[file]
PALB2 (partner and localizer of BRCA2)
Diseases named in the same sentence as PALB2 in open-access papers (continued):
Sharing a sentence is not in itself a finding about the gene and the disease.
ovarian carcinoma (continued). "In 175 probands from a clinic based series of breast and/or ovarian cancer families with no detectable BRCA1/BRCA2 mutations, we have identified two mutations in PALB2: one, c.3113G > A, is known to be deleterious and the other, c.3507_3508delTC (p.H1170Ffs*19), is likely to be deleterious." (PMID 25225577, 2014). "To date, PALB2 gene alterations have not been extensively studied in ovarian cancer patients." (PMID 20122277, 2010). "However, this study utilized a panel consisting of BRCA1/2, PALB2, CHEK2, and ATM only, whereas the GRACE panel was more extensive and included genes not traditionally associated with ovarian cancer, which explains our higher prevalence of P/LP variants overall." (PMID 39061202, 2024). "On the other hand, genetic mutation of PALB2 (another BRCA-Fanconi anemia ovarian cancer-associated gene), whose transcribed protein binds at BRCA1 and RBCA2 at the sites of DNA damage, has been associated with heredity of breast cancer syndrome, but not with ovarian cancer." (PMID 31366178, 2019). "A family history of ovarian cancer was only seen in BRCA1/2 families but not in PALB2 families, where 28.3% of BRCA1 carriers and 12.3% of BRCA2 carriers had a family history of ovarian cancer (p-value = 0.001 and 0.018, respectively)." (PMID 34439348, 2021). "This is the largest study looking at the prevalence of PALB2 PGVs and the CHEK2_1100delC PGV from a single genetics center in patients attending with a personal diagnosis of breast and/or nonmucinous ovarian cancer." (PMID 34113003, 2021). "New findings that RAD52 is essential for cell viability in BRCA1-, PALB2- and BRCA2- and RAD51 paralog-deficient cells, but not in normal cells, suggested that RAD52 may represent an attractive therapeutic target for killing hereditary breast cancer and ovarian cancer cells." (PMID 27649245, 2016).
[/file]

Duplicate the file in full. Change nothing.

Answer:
PALB2 (partner and localizer of BRCA2)
Diseases named in the same sentence as PALB2 in open-access papers (continued):
Sharing a sentence is not in itself a finding about the gene and the disease.
ovarian carcinoma (continued). "In 175 probands from a clinic based series of breast and/or ovarian cancer families with no detectable BRCA1/BRCA2 mutations, we have identified two mutations in PALB2: one, c.3113G > A, is known to be deleterious and the other, c.3507_3508delTC (p.H1170Ffs*19), is likely to be deleterious." (PMID 25225577, 2014). "To date, PALB2 gene alterations have not been extensively studied in ovarian cancer patients." (PMID 20122277, 2010). "However, this study utilized a panel consisting of BRCA1/2, PALB2, CHEK2, and ATM only, whereas the GRACE panel was more extensive and included genes not traditionally associated with ovarian cancer, which explains our higher prevalence of P/LP variants overall." (PMID 39061202, 2024). "On the other hand, genetic mutation of PALB2 (another BRCA-Fanconi anemia ovarian cancer-associated gene), whose transcribed protein binds at BRCA1 and RBCA2 at the sites of DNA damage, has been associated with heredity of breast cancer syndrome, but not with ovarian cancer." (PMID 31366178, 2019). "A family history of ovarian cancer was only seen in BRCA1/2 families but not in PALB2 families, where 28.3% of BRCA1 carriers and 12.3% of BRCA2 carriers had a family history of ovarian cancer (p-value = 0.001 and 0.018, respectively)." (PMID 34439348, 2021). "This is the largest study looking at the prevalence of PALB2 PGVs and the CHEK2_1100delC PGV from a single genetics center in patients attending with a personal diagnosis of breast and/or nonmucinous ovarian cancer." (PMID 34113003, 2021). "New findings that RAD52 is essential for cell viability in BRCA1-, PALB2- and BRCA2- and RAD51 paralog-deficient cells, but not in normal cells, suggested that RAD52 may represent an attractive therapeutic target for killing hereditary breast cancer and ovarian cancer cells." (PMID 27649245, 2016).